The state court of criminal appeals has upheld Zendall Campbell’s 2006 second-degree murder and aggravated assault conviction.
The ruling that affirms not only the conviction, but also subsequent sentencing, was handed down last Thursday.
Campbell is currently serving a 20 year prison sentence for shooting his estranged brother-in-law, Jason Rhodes, and assaulting his friend David Hall. Campbell and Rhodes had argued earlier the evening of March 17, 2005 at the Silver Dollar Bar in Stinking Creek, trial testimony revealed.
A few hours later, another confrontation ensued at a trailer. That is when the shooting took place, court records said.
While Campbell’s attorney, Michael Hatmaker, attempted to convince the justices three reasons existed to overturn the conviction, he failed to do so.
Hatmaker asked the panel to review if Campbell was given an improper denial of evidence being submitted at trial.
Criminal Court Judge Shayne Sexton refused to allow the jury to hear statements made to police by Campbell immediately after his arrest and the shooting, Hatmaker argued.
In his case, Hatmaker claimed Campbell’s statements were relevant because they supported his claim of self-defense and showed his state of mind on that night.
Campbell told police he saw Rhodes reaching for gun and felt threatened. He also admitted he shot Rhodes, telling authorities he was sorry for his actions, the court record said.
It was ruled by the panel that when Campbell said he was sorry for the killing that demonstrated his state of mind after the shooting not at the time of it.
The panel was also asked to consider Campbell’s statements as utterances made in the excitement of the moment. Sexton had informed Hatmaker at trial that if he wanted these statements made known to the jury, he would have to call the witnesses who took the statements, the court record said. Hatmaker, according to the opinion, said he understood that but at no pint, revisited the issue of having the statements admitted.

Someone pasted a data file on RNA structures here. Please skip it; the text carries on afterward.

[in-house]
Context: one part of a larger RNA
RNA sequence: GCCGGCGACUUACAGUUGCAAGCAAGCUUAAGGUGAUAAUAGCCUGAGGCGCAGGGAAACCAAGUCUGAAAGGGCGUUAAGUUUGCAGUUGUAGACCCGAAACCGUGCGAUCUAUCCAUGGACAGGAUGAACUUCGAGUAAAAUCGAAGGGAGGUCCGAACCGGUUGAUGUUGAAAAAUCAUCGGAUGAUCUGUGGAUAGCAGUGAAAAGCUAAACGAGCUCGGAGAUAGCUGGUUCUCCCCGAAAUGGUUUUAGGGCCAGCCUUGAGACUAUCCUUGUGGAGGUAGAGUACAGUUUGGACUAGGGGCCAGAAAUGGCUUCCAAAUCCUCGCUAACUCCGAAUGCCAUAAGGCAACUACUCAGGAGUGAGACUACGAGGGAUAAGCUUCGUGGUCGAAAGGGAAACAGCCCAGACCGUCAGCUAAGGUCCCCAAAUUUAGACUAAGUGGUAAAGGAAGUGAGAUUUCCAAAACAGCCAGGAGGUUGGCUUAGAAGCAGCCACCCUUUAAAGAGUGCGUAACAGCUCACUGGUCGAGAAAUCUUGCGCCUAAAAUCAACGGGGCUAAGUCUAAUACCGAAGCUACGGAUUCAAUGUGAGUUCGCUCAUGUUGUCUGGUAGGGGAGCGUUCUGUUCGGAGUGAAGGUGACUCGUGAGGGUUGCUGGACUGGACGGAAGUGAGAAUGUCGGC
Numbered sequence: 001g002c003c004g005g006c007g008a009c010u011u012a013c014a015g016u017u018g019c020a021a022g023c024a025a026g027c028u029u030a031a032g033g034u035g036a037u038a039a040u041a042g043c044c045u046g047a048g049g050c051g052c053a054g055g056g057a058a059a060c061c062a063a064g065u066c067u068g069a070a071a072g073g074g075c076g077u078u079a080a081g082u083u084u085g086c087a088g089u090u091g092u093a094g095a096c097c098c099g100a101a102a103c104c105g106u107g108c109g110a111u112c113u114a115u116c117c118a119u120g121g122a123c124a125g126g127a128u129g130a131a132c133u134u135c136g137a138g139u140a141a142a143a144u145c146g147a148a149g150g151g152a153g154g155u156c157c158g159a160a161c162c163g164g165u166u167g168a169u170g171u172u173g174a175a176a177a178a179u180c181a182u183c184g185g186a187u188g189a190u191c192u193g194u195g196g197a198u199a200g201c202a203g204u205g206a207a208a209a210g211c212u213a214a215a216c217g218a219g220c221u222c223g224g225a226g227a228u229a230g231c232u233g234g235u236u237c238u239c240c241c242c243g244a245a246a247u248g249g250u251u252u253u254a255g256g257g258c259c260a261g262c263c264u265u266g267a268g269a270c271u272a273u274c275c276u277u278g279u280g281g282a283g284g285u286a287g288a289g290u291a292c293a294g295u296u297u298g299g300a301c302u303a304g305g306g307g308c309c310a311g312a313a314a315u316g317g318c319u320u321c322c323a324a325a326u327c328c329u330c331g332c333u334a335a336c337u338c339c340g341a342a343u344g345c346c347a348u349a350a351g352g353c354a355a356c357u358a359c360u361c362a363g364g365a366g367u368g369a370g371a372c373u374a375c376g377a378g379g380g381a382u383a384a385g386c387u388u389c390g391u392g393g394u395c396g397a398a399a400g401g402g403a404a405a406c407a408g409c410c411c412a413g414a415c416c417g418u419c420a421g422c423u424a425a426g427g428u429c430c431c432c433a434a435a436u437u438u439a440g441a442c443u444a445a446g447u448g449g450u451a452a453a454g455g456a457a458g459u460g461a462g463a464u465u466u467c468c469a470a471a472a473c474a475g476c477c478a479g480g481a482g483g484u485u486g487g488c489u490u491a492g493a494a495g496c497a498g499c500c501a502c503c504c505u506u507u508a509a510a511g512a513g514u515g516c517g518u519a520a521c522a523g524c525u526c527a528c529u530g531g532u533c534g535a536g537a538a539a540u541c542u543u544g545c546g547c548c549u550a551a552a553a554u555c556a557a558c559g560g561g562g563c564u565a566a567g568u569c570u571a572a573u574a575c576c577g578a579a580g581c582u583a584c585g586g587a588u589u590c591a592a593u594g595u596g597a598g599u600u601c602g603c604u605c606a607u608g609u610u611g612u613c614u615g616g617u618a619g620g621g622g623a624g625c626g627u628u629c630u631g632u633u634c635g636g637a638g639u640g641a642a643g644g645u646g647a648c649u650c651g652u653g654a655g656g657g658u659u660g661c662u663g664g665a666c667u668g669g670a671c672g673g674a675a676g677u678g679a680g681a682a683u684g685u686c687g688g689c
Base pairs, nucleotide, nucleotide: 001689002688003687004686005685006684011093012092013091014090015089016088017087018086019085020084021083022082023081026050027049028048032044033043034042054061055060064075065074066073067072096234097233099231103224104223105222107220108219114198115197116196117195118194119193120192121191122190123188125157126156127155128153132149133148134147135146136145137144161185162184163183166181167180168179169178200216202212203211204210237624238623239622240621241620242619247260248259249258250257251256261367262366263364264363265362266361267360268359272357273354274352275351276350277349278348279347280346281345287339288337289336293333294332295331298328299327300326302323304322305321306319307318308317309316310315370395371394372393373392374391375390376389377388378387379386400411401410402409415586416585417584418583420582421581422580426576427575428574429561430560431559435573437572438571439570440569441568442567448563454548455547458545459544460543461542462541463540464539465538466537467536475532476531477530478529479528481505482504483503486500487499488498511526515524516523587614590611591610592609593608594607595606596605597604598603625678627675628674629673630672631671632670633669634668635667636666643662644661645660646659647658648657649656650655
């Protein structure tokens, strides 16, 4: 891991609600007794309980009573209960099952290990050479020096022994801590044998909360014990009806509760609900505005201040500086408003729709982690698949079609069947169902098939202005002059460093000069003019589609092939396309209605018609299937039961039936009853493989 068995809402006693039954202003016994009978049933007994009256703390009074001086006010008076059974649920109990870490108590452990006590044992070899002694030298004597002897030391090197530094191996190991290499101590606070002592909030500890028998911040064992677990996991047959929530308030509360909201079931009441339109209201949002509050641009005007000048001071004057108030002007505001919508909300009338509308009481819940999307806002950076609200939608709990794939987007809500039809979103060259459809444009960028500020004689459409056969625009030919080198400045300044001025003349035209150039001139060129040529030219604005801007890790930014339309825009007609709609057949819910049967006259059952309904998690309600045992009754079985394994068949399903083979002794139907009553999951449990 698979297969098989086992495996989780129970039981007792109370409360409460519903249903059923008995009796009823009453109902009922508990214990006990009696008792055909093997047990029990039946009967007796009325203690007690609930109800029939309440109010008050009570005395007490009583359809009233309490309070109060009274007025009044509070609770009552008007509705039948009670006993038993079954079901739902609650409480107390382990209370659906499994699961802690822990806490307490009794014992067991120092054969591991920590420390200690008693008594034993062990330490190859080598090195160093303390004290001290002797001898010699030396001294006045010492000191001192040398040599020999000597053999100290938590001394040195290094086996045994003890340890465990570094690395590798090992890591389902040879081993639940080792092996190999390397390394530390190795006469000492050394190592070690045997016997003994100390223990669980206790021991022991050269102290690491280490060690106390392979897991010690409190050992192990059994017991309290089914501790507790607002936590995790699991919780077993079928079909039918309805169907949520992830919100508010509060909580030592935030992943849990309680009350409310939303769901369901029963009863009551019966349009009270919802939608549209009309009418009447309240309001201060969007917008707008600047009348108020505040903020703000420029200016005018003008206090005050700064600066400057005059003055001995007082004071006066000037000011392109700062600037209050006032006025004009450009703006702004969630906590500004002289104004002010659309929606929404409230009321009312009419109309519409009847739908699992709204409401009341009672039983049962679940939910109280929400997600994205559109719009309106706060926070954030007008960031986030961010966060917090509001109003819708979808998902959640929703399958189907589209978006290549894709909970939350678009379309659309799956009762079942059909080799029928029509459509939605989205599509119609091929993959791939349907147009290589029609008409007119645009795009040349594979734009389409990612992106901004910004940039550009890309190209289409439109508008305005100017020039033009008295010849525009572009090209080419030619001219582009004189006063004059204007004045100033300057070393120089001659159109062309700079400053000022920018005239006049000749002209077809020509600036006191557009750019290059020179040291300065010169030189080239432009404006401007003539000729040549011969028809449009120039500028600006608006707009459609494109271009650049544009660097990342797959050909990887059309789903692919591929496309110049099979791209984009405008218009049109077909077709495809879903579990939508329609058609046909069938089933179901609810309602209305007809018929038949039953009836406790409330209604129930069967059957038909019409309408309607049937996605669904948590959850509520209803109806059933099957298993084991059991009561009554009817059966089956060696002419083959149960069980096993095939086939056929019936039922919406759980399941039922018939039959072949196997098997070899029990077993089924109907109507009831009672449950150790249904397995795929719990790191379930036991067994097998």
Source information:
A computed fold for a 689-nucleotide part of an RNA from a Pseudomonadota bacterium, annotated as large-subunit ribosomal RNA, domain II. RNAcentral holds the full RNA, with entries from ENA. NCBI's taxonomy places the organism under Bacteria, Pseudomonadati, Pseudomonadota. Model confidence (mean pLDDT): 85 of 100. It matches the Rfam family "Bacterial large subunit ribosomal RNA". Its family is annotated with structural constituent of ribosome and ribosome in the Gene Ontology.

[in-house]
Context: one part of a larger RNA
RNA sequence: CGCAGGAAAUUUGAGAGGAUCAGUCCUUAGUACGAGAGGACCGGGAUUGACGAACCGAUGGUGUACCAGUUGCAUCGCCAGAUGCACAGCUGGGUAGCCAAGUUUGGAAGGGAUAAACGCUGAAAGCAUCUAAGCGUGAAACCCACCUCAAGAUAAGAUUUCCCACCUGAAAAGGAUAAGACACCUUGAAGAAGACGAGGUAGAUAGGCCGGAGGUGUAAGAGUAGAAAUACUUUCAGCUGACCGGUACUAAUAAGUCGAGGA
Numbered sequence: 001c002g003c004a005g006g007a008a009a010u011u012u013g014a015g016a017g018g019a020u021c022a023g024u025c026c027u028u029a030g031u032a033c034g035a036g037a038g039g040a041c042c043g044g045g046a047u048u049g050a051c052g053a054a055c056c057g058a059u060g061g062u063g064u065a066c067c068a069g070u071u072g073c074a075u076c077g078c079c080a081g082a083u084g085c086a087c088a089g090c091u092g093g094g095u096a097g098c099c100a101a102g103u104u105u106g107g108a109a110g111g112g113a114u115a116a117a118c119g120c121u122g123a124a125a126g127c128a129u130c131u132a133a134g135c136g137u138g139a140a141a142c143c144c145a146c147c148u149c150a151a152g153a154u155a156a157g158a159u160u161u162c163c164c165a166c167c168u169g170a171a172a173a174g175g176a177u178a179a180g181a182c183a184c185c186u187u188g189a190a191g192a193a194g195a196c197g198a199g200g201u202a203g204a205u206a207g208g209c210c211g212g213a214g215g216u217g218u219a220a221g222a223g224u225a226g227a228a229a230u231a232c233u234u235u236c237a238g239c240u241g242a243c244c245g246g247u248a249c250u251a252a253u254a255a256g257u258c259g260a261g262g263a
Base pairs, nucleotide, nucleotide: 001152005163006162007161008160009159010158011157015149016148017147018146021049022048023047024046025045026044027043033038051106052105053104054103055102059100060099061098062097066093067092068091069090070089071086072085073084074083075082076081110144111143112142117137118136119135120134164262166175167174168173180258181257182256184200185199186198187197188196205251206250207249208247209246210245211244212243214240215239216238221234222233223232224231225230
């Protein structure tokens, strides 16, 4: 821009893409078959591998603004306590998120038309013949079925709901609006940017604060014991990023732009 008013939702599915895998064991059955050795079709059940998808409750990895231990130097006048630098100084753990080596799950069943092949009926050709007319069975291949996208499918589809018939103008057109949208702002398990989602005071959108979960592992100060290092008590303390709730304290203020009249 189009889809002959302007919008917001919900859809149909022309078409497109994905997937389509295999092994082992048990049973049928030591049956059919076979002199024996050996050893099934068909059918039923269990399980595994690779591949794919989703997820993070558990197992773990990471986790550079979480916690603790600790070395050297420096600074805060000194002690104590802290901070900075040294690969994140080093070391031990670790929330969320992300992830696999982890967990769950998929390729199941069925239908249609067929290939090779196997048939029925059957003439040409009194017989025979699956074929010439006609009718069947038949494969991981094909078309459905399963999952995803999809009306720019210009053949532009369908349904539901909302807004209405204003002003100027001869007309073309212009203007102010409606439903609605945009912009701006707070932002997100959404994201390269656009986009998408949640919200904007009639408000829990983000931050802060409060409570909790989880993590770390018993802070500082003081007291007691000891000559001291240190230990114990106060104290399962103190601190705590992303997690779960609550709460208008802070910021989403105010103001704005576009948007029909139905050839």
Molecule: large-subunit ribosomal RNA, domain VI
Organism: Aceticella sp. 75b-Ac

The opinion issued by the justices said Sexton didn’t abuse the court’s discretion when he excluded the statements from being shared with the jury.
Also among the arguments Hatmaker presented was the potential lack of evidence presented at the trial to support Campbell’s second-degree murder conviction.
Hatmaker acquiesced the evidence did support Campbell could have committed voluntary manslaughter, the ruling said. However, for the crime he was found guilty of the evidence was lacking, the court record said.
The justices said voluntary manslaughter exists if the killing is committed “in a state of passion produced by adequate provocation sufficient to lead a reasonable person to act in an irrational manner.” After they reviewed the evidence in the case, the three justice panel said it agreed, as the jury did, it was sufficient to sustain the second-degree murder verdict.
Hatmaker also asked the justices to rule as to whether the trial court made a mistake when it failed to include reckless endangerment as a lesser included charge to the aggravated assault.
In his argument Hatmaker said he did fail to ask Sexton, in writing, to include reckless endangerment when he instructed the jury. But said he felt submitting the request in writing was not needed.
The discussion regarding the lesser included offenses was held on the record Hatmaker argued, according to the state court documents.
Prosecutors said that because Hatmaker didn’t ask in writing for reckless endangerment to be provided as an option for conviction and he didn’t object to how Sexton instructed the jury this is moot point.
It was agreed on by the panel that Sexton has not committed an error in this area.
At the trial the medical examiner testified Rhodes died after being shot through the head with a high velocity rifle.